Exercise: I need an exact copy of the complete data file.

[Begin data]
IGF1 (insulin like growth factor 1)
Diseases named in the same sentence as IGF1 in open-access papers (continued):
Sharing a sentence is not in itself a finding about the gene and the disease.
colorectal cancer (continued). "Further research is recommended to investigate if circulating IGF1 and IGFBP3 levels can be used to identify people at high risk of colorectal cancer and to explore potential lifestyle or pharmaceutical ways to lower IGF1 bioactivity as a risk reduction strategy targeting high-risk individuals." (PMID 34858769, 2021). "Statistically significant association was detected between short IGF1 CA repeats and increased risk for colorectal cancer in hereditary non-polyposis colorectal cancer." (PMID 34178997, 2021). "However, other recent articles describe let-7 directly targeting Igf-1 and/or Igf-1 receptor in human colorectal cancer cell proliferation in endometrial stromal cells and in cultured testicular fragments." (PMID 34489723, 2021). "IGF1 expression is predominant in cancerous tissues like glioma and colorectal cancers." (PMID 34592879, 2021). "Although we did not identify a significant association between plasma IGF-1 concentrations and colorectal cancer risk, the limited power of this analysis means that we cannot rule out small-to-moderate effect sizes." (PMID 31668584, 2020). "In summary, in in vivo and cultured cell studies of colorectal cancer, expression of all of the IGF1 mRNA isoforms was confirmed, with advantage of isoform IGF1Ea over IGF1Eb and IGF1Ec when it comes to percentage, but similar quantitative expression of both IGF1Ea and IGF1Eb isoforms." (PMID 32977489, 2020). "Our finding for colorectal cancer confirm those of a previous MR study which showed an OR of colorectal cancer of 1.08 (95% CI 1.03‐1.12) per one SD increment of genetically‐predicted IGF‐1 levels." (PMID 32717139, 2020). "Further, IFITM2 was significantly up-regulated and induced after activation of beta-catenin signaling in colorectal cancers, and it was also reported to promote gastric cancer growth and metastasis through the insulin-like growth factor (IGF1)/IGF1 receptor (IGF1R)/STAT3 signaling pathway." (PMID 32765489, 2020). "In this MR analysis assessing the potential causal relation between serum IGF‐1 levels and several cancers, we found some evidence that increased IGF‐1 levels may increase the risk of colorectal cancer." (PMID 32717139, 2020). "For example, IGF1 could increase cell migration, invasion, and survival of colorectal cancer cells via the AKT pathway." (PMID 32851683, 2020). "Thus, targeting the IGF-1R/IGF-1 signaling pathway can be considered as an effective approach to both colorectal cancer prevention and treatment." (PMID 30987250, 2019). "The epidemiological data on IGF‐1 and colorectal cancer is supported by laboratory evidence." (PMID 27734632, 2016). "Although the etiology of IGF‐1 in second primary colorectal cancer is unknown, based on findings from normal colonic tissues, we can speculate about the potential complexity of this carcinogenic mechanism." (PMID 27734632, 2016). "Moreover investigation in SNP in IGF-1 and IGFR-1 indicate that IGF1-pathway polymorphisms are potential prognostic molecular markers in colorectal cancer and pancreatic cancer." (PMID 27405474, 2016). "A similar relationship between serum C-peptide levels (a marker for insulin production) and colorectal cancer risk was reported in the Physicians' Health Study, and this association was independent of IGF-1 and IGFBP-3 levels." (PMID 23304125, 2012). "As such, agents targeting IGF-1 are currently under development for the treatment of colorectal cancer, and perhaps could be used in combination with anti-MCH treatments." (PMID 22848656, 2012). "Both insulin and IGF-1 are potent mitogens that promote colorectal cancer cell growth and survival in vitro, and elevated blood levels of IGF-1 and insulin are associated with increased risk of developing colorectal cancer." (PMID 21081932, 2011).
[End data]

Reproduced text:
IGF1 (insulin like growth factor 1)
Diseases named in the same sentence as IGF1 in open-access papers (continued):
Sharing a sentence is not in itself a finding about the gene and the disease.
colorectal cancer (continued). "Further research is recommended to investigate if circulating IGF1 and IGFBP3 levels can be used to identify people at high risk of colorectal cancer and to explore potential lifestyle or pharmaceutical ways to lower IGF1 bioactivity as a risk reduction strategy targeting high-risk individuals." (PMID 34858769, 2021). "Statistically significant association was detected between short IGF1 CA repeats and increased risk for colorectal cancer in hereditary non-polyposis colorectal cancer." (PMID 34178997, 2021). "However, other recent articles describe let-7 directly targeting Igf-1 and/or Igf-1 receptor in human colorectal cancer cell proliferation in endometrial stromal cells and in cultured testicular fragments." (PMID 34489723, 2021). "IGF1 expression is predominant in cancerous tissues like glioma and colorectal cancers." (PMID 34592879, 2021). "Although we did not identify a significant association between plasma IGF-1 concentrations and colorectal cancer risk, the limited power of this analysis means that we cannot rule out small-to-moderate effect sizes." (PMID 31668584, 2020). "In summary, in in vivo and cultured cell studies of colorectal cancer, expression of all of the IGF1 mRNA isoforms was confirmed, with advantage of isoform IGF1Ea over IGF1Eb and IGF1Ec when it comes to percentage, but similar quantitative expression of both IGF1Ea and IGF1Eb isoforms." (PMID 32977489, 2020). "Our finding for colorectal cancer confirm those of a previous MR study which showed an OR of colorectal cancer of 1.08 (95% CI 1.03‐1.12) per one SD increment of genetically‐predicted IGF‐1 levels." (PMID 32717139, 2020). "Further, IFITM2 was significantly up-regulated and induced after activation of beta-catenin signaling in colorectal cancers, and it was also reported to promote gastric cancer growth and metastasis through the insulin-like growth factor (IGF1)/IGF1 receptor (IGF1R)/STAT3 signaling pathway." (PMID 32765489, 2020). "In this MR analysis assessing the potential causal relation between serum IGF‐1 levels and several cancers, we found some evidence that increased IGF‐1 levels may increase the risk of colorectal cancer." (PMID 32717139, 2020). "For example, IGF1 could increase cell migration, invasion, and survival of colorectal cancer cells via the AKT pathway." (PMID 32851683, 2020). "Thus, targeting the IGF-1R/IGF-1 signaling pathway can be considered as an effective approach to both colorectal cancer prevention and treatment." (PMID 30987250, 2019). "The epidemiological data on IGF‐1 and colorectal cancer is supported by laboratory evidence." (PMID 27734632, 2016). "Although the etiology of IGF‐1 in second primary colorectal cancer is unknown, based on findings from normal colonic tissues, we can speculate about the potential complexity of this carcinogenic mechanism." (PMID 27734632, 2016). "Moreover investigation in SNP in IGF-1 and IGFR-1 indicate that IGF1-pathway polymorphisms are potential prognostic molecular markers in colorectal cancer and pancreatic cancer." (PMID 27405474, 2016). "A similar relationship between serum C-peptide levels (a marker for insulin production) and colorectal cancer risk was reported in the Physicians' Health Study, and this association was independent of IGF-1 and IGFBP-3 levels." (PMID 23304125, 2012). "As such, agents targeting IGF-1 are currently under development for the treatment of colorectal cancer, and perhaps could be used in combination with anti-MCH treatments." (PMID 22848656, 2012). "Both insulin and IGF-1 are potent mitogens that promote colorectal cancer cell growth and survival in vitro, and elevated blood levels of IGF-1 and insulin are associated with increased risk of developing colorectal cancer." (PMID 21081932, 2011).